25,000 Support Six-Year-Old Trans Girl Facing Discrimination
The family of transgender six-year-old Coy Mathis is standing firm in their refusal to return Coy to Eagleside Elementary School in Fountain, Colorado unless the school allows her to use the girls' bathroom like the rest of the girls in her first-grade class.
"Coy is not a boy, she is not an adult, and she is not sick," the Mathises wrote in the Change.org petition they started urging the school district to reconsider its decision. The petition has received more than 25,000 signatures in support of Coy and her family.
Before December 2012, Coy's school respected her desire to be identified as a girl; staff and students have referred to her using female pronouns, and she has been allowed to use the girls' bathroom without incident. But before winter break, Coy's parents, Kathryn and Jeremy Mathis, were informed that after the break Coy would no longer be permitted in the girls' bathroom. Henceforth her options would be the boys' bathroom, a staff bathroom for adults, or the nurse's bathroom.
On Feb. 15, the Mathises filed a complaint against the Fountain-Fort Carson School District with the Colorado Division of Civil Rights. The district has until Mar. 17 to respond to the complaint, and has refused mediation in addressing the issue. Until the complaint is resolved, Coy's parents have removed her from Eagleside and are home-schooling her, but they hope to have her back in school before much more time has passed.
Michael Silverman, executive director of the Transgender Legal Defense & Education Fund and one of the Mathis' lawyers, is optimistic about the outcome of the complaint.
"There is no question in Colorado law," he said. "The law bans discrimination against trans people, and that applies to access to facilities like schools. The Colorado Civil Rights Commission has issued rules that interpret the Colorado Anti-Discrimination Act, and one of the regulations states that trans people must be allowed to use the bathroom that matches who they are."
Indeed, Colorado’s legal protections for transgender people are among the strongest in the nation. Some Colorado school districts, including Boulder Valley Schools, have already created transgender-specific policies based on the Civil Rights Commission’s rules.
"The Colorado GSA Network, a program of One Colorado, has worked in recent years to successfully pass a comprehensive statewide anti-bullying policy and empower thousands of LGBT and allied students," said Brad Clark, executive director of the LGBT advocacy organization One Colorado. "With the help of education leaders, Colorado has clear laws the prohibit discrimination against lesbian, gay, bisexual and transgender students in our schools. We look forward to ensuring those laws are upheld."
The Mathis’ complaint has created a whirlwind of media coverage as transgender Coloradans, along with their families and allies, wait to see what precedent will be created.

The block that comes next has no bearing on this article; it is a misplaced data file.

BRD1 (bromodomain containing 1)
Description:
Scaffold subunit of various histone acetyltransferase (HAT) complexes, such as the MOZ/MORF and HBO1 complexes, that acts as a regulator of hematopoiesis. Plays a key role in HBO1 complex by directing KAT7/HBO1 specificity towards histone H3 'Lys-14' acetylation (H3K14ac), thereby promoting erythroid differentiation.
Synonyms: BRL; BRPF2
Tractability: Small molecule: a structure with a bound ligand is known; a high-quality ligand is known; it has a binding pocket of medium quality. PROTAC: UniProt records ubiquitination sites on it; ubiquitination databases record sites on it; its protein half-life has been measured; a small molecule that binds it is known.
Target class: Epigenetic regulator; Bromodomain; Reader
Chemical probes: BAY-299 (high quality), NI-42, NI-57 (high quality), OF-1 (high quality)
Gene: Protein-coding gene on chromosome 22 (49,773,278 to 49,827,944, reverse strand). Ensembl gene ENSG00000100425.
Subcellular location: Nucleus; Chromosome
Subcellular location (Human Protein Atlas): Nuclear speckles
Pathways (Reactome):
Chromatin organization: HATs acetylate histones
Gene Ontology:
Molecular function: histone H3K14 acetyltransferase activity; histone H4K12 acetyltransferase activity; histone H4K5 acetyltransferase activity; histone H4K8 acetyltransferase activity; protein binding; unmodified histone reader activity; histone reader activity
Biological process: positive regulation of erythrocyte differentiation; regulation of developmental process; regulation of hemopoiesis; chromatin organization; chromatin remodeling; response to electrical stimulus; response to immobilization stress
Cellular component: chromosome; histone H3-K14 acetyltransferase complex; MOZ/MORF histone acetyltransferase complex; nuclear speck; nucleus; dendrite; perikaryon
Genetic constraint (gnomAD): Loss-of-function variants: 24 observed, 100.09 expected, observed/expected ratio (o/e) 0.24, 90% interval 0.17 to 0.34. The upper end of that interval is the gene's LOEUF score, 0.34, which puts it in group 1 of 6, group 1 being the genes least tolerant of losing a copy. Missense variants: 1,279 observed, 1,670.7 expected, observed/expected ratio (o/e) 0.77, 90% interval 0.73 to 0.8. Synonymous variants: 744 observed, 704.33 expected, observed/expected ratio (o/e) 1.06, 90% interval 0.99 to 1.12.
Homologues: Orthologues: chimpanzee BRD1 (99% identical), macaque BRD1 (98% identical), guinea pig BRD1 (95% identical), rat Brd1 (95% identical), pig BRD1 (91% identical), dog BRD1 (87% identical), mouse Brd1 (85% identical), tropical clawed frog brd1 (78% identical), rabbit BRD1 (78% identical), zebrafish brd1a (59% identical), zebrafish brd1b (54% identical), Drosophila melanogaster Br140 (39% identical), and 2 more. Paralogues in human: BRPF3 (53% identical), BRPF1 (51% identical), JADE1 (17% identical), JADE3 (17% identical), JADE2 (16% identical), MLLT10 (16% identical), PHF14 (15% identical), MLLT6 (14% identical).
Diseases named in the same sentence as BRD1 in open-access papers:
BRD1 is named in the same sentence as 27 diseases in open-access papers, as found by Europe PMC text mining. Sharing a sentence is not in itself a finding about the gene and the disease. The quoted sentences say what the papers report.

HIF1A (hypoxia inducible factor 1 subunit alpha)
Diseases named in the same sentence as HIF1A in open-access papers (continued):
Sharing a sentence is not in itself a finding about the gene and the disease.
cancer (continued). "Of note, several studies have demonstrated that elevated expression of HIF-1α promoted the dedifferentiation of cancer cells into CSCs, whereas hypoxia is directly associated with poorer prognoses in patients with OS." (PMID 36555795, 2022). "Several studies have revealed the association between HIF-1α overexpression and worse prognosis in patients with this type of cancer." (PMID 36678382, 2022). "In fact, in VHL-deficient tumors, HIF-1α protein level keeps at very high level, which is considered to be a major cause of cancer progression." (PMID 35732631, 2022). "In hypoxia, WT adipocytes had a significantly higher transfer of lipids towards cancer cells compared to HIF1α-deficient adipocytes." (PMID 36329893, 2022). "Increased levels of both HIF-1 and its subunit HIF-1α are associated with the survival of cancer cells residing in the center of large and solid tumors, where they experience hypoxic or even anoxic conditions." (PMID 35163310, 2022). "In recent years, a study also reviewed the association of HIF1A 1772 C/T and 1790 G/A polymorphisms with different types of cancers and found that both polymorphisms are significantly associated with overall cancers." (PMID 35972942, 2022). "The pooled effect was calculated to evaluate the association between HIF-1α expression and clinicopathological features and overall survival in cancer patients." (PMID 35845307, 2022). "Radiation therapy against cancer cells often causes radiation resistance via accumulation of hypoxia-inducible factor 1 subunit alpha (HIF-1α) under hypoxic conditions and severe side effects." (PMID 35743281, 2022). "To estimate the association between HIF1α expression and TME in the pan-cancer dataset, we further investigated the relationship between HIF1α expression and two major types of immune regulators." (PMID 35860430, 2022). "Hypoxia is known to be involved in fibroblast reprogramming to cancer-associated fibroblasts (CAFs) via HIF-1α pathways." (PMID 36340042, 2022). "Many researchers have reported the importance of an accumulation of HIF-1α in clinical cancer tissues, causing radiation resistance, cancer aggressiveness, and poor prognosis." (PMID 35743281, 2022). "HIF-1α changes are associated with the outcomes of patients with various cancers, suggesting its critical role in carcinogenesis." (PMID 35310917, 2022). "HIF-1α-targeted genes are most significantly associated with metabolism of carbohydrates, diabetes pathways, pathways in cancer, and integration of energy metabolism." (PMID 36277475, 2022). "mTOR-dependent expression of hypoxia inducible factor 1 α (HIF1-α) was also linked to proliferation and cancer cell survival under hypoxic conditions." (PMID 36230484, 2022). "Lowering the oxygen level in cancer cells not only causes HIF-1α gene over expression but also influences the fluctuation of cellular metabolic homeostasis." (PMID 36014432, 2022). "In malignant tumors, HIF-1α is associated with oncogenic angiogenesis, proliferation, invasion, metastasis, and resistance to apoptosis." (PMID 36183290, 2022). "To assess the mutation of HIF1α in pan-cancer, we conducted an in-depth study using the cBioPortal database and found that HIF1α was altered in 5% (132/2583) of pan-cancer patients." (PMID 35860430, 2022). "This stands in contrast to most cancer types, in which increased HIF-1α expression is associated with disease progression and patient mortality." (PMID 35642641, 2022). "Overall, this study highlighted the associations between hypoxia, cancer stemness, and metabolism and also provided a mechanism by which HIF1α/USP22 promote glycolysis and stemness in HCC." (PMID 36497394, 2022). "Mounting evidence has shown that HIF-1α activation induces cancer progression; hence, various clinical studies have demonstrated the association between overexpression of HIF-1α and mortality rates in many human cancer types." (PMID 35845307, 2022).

"This is the first test of Colorado’s anti-discrimination act with respect to access to appropriate bathrooms," said Silverman, "but it also fits into a larger national context, where one state looks to the next to see how these issues are handled. A positive outcome here will have a wide impact for trans children and trans people in general."
Dr. Sarah Burgamy, a psychologist who specializes in working with LGBT children, agrees that the complaint is important for reasons that go beyond Coy and her family.
"I’m looking at the education aspect as a real positive," said Burgamy. "We need to discuss what everybody’s hangup is about the bathroom. Why is there discomfort about letting children use the bathroom that matches who they are? Offering something like the nurse’s restroom or the staff bathroom, a separate-but-equal option, gives a child the message that, hey, you’re different and you’re being treated differently."
"Being singled out can have a very negative impact on children," said Silverman. "Coy is only six, and what she understands is simply that her school is being mean to her. For any child, being the target of discrimination is upsetting and confusing. We want to educate the public about this issue, so that people will want to do the right thing, instead of having to do the right thing. It’s not too late for the school to do the right thing for Coy, and to teach a powerful lesson to the other students in the school and everyone who is watching about tolerance and respect and fair play."
"Right now, Coy is the face of transgender children," said Burgamy. "The family took a brave step to stand up for the civil rights of their child, but they’re in for quite a ride. Any time a child finds herself in the limelight, it’s hard to say how a child will cope with that kind of pressure. Coy has a very loving and supportive family, and that bodes well for her."
To sign the Change.org petition, click here.